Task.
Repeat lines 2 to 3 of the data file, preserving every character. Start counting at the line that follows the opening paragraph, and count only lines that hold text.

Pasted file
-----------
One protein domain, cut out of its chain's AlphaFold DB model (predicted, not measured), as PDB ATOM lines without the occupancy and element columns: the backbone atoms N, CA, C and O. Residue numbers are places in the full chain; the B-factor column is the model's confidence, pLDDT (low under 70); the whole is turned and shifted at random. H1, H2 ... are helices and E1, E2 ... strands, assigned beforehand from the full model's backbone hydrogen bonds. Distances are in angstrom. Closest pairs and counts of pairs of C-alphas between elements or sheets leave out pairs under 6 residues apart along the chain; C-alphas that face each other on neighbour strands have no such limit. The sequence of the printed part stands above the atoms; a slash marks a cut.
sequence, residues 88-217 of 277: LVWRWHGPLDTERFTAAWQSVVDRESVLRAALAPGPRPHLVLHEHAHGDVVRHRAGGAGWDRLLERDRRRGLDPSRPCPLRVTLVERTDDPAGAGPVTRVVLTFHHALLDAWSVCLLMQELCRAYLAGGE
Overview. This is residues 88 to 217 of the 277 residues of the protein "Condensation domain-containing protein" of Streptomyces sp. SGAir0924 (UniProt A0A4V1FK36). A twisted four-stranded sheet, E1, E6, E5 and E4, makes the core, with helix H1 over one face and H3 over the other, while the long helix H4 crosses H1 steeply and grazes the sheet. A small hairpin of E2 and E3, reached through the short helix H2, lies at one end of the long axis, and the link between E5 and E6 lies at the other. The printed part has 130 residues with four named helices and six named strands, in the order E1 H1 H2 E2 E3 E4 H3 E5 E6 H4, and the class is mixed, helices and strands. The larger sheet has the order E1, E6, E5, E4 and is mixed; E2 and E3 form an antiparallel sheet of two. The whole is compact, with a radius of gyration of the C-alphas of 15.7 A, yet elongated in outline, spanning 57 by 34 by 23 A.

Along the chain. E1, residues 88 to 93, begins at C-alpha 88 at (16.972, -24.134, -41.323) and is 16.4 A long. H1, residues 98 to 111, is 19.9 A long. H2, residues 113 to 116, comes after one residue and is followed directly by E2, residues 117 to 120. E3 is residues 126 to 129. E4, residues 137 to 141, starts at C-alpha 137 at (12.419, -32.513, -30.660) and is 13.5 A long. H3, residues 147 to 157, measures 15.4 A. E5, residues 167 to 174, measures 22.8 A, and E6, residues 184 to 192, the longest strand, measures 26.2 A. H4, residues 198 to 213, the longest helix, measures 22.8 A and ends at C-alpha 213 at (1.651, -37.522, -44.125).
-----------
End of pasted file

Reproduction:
Overview. This is residues 88 to 217 of the 277 residues of the protein "Condensation domain-containing protein" of Streptomyces sp. SGAir0924 (UniProt A0A4V1FK36). A twisted four-stranded sheet, E1, E6, E5 and E4, makes the core, with helix H1 over one face and H3 over the other, while the long helix H4 crosses H1 steeply and grazes the sheet. A small hairpin of E2 and E3, reached through the short helix H2, lies at one end of the long axis, and the link between E5 and E6 lies at the other. The printed part has 130 residues with four named helices and six named strands, in the order E1 H1 H2 E2 E3 E4 H3 E5 E6 H4, and the class is mixed, helices and strands. The larger sheet has the order E1, E6, E5, E4 and is mixed; E2 and E3 form an antiparallel sheet of two. The whole is compact, with a radius of gyration of the C-alphas of 15.7 A, yet elongated in outline, spanning 57 by 34 by 23 A.

Along the chain. E1, residues 88 to 93, begins at C-alpha 88 at (16.972, -24.134, -41.323) and is 16.4 A long. H1, residues 98 to 111, is 19.9 A long. H2, residues 113 to 116, comes after one residue and is followed directly by E2, residues 117 to 120. E3 is residues 126 to 129. E4, residues 137 to 141, starts at C-alpha 137 at (12.419, -32.513, -30.660) and is 13.5 A long. H3, residues 147 to 157, measures 15.4 A. E5, residues 167 to 174, measures 22.8 A, and E6, residues 184 to 192, the longest strand, measures 26.2 A. H4, residues 198 to 213, the longest helix, measures 22.8 A and ends at C-alpha 213 at (1.651, -37.522, -44.125).